Researchers theorize why Jamaicans Run So Fast

For years many people across the world have wondered how an island the size of Jamaica has managed to produce some of the world’s best sprinters.

Some researchers now believe the secret to Jamaica’s sprinting prowess may all boil down to symmetry, knee symmetry that is.

Robert Trivers an evolutionary biologist and professor of anthropology at Rutgers University along with some of his colleagues set out to discover if there was a correlation between the symmetry of the knees and how fast a person runs.

Among all sprinters,(particularly 100-meter sprinters) those with the most symmetrical knees boast the fastest times.


Symmetry is apparently a major factor in how fast we can run. 

Usain Bolt Jamaicans knee symmetry why Jamaicans can run faster than everyone else
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“You can easily imagine why,” Trivers says. “If you watch someone running a 100-meter race, you can see his or her knees continually churning up and down, propelling the sprinter forward. Symmetry is very efficient.”

Trivers and his co-authors – Bernhard Fink of the University of Gottingen in Germany; Kristofor McCarty and Mark Russell of Northumbria University in England; Brian Palaestis of Wagner College in Staten Island, New York; and Bruce James of the MVP Track and Field Club in Kingston, Jamaica  — have published their work in the journal PLOS ONE.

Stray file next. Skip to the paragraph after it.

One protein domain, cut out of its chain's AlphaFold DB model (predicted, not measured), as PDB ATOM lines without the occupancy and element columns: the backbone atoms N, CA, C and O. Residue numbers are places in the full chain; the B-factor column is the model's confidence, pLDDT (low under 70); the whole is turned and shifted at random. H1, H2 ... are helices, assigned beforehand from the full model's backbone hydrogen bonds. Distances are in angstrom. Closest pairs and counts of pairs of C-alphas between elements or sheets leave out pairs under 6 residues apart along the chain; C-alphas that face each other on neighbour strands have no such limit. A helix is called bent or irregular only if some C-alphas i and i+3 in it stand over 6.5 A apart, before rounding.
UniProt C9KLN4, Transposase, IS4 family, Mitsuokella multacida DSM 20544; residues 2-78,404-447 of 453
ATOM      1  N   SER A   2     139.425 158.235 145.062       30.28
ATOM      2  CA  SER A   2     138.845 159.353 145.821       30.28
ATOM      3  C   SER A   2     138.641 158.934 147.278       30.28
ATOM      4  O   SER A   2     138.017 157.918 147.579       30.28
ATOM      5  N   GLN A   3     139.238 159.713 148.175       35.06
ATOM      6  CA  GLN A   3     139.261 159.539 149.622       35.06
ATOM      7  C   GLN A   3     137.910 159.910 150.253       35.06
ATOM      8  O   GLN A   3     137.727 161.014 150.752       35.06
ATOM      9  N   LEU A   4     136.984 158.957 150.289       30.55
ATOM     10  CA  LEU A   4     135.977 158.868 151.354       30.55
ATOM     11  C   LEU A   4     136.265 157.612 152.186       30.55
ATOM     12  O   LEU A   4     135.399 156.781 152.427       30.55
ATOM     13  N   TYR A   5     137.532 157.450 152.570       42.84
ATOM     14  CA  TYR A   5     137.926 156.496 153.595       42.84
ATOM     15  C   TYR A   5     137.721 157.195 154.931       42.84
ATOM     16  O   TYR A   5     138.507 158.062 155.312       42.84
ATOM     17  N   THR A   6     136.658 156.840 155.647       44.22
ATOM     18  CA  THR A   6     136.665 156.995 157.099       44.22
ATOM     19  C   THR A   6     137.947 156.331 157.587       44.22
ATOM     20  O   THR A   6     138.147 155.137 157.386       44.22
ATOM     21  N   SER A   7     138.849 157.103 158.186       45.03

For their study, the researchers measured the knees of 74 elite Jamaican sprinters and a control group of 116 non-sprinting Jamaicans of the same age and sex and similar in size and weight. They discovered that the sprinters’ knees were much more symmetrical than the knees of people in the control group.

The 74 sprinters were all members of the MVP Track and Field Club, and included Shelly Ann Fraser-Pryce, who holds two Olympic gold medals in the 100-meter sprint, and Nesta Carter, the man with the fifth fastest 100-meter runs ever recorded.

The 30 sprinters who specialized in the 100-meter race, which does not require turns, had the most symmetrical knees of all. Trivers attributes this finding to the fact that sprinters in longer races have to make left turns each time they run, and this turning may lead to or favor asymmetry over time, just as unbalanced wheels may lead to uneven tire wear on a car. 

“So far as we know, this is the first time anyone has isolated a variable that predicts sprinting speed in the future as well as among the very best adult sprinters now,” Trivers says.


Source: Rutgers

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